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Some items of manufactured plant are supplied with information on thermal output. These design ratings can be both helpful and misleading. Ratings will usually involve raising a stated amount of air, water or other fluid through a given temperature rise, using steam at a specified pressure. They are generally published in good faith with a reasonable allowance for fouling of the heat transfer surface.
It must be clear that changing any factor at all will alter the predicted heat output and thereby the steam consumption. A secondary fluid which is colder than specified will increase the demand, while steam at less than the specified pressure will reduce the ability to transfer heat.
Temperature and pressure can often be measured easily so that corrections can be applied. However, flowrates of air, water and other fluids may be far more difficult to measure. Undetected fanbelt slip or pump impeller wear can also lead to discrepancies, while lower than expected resistances applied to pumps and fans can cause flowrates to be higher than the design values.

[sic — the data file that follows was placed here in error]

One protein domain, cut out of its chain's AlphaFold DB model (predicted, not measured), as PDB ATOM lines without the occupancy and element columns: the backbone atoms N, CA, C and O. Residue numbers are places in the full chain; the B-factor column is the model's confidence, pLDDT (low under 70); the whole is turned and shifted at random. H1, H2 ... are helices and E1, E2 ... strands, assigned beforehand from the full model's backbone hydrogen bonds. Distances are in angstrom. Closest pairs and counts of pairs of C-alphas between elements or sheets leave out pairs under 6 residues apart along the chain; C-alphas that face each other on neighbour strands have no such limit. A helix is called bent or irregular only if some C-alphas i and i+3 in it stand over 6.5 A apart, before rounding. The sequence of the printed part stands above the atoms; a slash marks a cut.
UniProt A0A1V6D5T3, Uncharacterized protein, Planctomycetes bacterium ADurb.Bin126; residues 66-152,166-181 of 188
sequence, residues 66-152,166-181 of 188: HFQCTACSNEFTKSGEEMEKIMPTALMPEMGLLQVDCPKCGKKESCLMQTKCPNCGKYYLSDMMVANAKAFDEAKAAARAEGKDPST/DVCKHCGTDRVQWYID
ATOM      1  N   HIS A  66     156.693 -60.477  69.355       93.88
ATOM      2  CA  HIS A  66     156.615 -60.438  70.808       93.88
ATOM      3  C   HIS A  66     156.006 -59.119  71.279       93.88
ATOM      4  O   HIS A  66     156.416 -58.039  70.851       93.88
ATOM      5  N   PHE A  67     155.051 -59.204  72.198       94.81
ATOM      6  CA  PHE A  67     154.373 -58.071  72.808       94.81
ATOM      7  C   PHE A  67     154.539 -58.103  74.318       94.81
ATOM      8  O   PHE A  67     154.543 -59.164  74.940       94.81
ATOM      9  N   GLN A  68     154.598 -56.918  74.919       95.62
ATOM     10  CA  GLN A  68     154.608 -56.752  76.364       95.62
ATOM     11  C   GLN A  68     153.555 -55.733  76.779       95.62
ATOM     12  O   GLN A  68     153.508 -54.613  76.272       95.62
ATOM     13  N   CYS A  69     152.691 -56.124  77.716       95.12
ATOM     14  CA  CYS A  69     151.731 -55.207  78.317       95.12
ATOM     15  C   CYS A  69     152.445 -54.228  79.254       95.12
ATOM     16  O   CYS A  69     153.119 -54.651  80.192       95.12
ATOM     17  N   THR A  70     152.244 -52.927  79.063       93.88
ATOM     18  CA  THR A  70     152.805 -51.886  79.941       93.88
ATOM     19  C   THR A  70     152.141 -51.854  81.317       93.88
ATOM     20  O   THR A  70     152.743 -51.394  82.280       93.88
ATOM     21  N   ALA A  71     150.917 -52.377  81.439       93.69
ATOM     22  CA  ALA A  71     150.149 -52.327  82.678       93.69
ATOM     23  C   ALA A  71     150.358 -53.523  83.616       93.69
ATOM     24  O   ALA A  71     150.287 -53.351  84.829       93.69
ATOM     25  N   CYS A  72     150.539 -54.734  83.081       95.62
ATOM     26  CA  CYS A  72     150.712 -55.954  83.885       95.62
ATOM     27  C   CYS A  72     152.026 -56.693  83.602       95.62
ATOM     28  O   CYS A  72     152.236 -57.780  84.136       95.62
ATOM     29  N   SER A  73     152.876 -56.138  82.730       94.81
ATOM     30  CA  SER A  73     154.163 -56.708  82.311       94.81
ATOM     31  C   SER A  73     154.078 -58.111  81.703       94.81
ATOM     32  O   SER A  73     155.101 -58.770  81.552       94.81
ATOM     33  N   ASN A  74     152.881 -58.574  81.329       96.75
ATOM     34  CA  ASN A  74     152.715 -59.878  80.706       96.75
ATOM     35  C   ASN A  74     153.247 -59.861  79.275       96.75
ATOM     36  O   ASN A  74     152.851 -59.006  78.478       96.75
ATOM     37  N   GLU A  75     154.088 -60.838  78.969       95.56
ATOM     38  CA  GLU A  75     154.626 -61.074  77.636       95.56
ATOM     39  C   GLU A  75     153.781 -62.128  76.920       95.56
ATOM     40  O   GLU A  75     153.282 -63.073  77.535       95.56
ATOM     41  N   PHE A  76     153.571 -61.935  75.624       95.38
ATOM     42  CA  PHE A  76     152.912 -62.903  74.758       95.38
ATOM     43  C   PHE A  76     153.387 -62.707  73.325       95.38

A more common source of error arises from the assumption that the manufacturer’s rating equates to actual load. A heat exchanger may be capable of meeting or exceeding a given duty, but the connected load may often only be a fraction of this. Clearly it is useful to have information on the thermal rating of plant, but care must be taken when relating this to an actual heat load.
If the load is quoted in kW, and the steam pressure is given, then steam flowrate may be determined as shown in Equation 2.8.1:
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